You are right and you are not the first person to tell me my greatest weakness is believing other people will be reasonable, although I think this is all the more why the law should take into account human irrationality. Do people have the right to be reasonably irrational ? Can the law itself ever be completely rational given how recalcitrant people are?

            Often times, compromise itself is irrational, which is why no one is ever enthusiastic about it.

            I’m not a JD, just a political scientist.

            I am also a Catholic who has been close to the gay community practically all of my adult life – so I guess I understand both “sides” and get frustrated that there are some Christians who react to gays as if they were the plague and there are some in the LGBTQ community who don’t distinguish between our (Catholic) religious belief that marriage is s sacrament between men and women (which has nothing to do with civil law) and is in no way “aimed” against anyone, it is something between a man and a woman who are deeply in love (hopefully!)

            I remember being a reluctant participant in the whole “gay marriage” debate ostensibly defending the traditional family, while in practice advocating that we just let people marry in their churches, mosques and ceremonies or whatever and not having any “marriage laws”.

            After the Supreme Court decision, which wasn’t my cup of tea, I took some time to reflect, accepted the verdict and thought to myself “well at least that’s over and we can move on to more important things”…but I see it just goes on and on.

            I wish it would end. I go to Church, I believe in God, I am married in the Catholic Church (no civil marriage though) and I have gay friends, partied with them in gay clubs and was the beneficiary of great kindness from other gays who also happened to be Catholic.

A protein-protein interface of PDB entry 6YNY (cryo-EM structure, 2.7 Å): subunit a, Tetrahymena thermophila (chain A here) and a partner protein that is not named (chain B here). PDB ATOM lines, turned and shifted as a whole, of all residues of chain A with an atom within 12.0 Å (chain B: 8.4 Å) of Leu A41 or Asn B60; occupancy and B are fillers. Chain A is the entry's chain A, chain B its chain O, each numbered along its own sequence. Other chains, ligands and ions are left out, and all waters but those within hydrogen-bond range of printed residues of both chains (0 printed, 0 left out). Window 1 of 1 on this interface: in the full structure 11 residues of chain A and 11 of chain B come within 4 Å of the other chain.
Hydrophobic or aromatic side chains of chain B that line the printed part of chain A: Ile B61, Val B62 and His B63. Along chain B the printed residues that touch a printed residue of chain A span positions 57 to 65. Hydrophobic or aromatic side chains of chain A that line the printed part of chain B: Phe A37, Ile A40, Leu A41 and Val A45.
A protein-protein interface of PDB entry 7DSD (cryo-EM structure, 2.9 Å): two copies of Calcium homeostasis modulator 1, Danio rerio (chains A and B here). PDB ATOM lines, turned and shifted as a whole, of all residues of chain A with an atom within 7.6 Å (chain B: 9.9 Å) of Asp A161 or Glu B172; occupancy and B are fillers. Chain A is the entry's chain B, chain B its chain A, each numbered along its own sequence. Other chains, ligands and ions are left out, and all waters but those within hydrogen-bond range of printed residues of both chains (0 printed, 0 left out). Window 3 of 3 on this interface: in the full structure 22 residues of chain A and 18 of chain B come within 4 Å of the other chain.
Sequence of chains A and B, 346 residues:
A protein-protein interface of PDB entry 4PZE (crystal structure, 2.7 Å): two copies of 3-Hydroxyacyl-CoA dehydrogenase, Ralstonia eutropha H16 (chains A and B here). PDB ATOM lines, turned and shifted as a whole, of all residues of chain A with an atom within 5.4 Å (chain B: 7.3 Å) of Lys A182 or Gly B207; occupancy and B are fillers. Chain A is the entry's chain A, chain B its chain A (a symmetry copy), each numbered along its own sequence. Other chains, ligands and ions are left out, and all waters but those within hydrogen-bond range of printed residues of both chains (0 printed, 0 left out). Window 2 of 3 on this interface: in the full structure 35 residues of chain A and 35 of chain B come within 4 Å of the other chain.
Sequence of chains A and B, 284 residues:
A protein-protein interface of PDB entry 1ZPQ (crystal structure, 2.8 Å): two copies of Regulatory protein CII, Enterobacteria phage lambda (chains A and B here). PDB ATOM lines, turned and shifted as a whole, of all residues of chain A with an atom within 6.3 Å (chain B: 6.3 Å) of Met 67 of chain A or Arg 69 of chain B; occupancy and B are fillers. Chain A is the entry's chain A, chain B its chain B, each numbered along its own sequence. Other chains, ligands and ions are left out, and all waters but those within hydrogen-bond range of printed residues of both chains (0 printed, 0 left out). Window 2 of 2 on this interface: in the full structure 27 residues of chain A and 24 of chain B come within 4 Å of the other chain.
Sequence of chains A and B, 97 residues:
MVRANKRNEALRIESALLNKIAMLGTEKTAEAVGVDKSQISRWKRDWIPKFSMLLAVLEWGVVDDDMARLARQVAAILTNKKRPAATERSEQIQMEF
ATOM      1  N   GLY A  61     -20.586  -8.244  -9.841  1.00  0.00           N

I guess I’m confounded by how different my experience is from the public perception and evolution of this issue.

          • Arjen Bootsma

            For what it’s worth, I think you are on the right side of the issue.

            One final thought: the “law” is only as good as the people who wrote it.

  • JoJoJas

    I’ve had enough of these Humanists & liberals restricting my freedom of religion! Opposite sex marriage is immoral according to my religious beliefs because it tends to produce more children in a world that is clearly already very over-populated. Same-sex married couples, on the other hand, tend not to procreate (according to recent studies). Therefore, I must refuse serving opposite-sex married couples in my place of business. I’m sorry. I’ll take this to the Supreme Court if necessary.

  • Zell Lundberg

    There is only one sure way to turn the hearts and minds of Mississippians (and North Carolinians) away from such discriminatory laws and that is to get all the college sports organizations to ban all play in those states and prevent teams from those states from playing in other states. Sports are as revered in many states as much as the Bible and it’s the duty of all of the rest of us to “take are balls and go home.” It’s the only way I can see for us to teach them that it just isn’t right to fear and hate the rest of us.

  • Redins Mot

    One way of helping this situation is to cut off access to internet porn.. It is well known that the most religious states are the biggest users of porn. How long do you think they could hold out?

  • Gary Whittenberger

    I believe action through the courts is the best way to deal with Mississippi.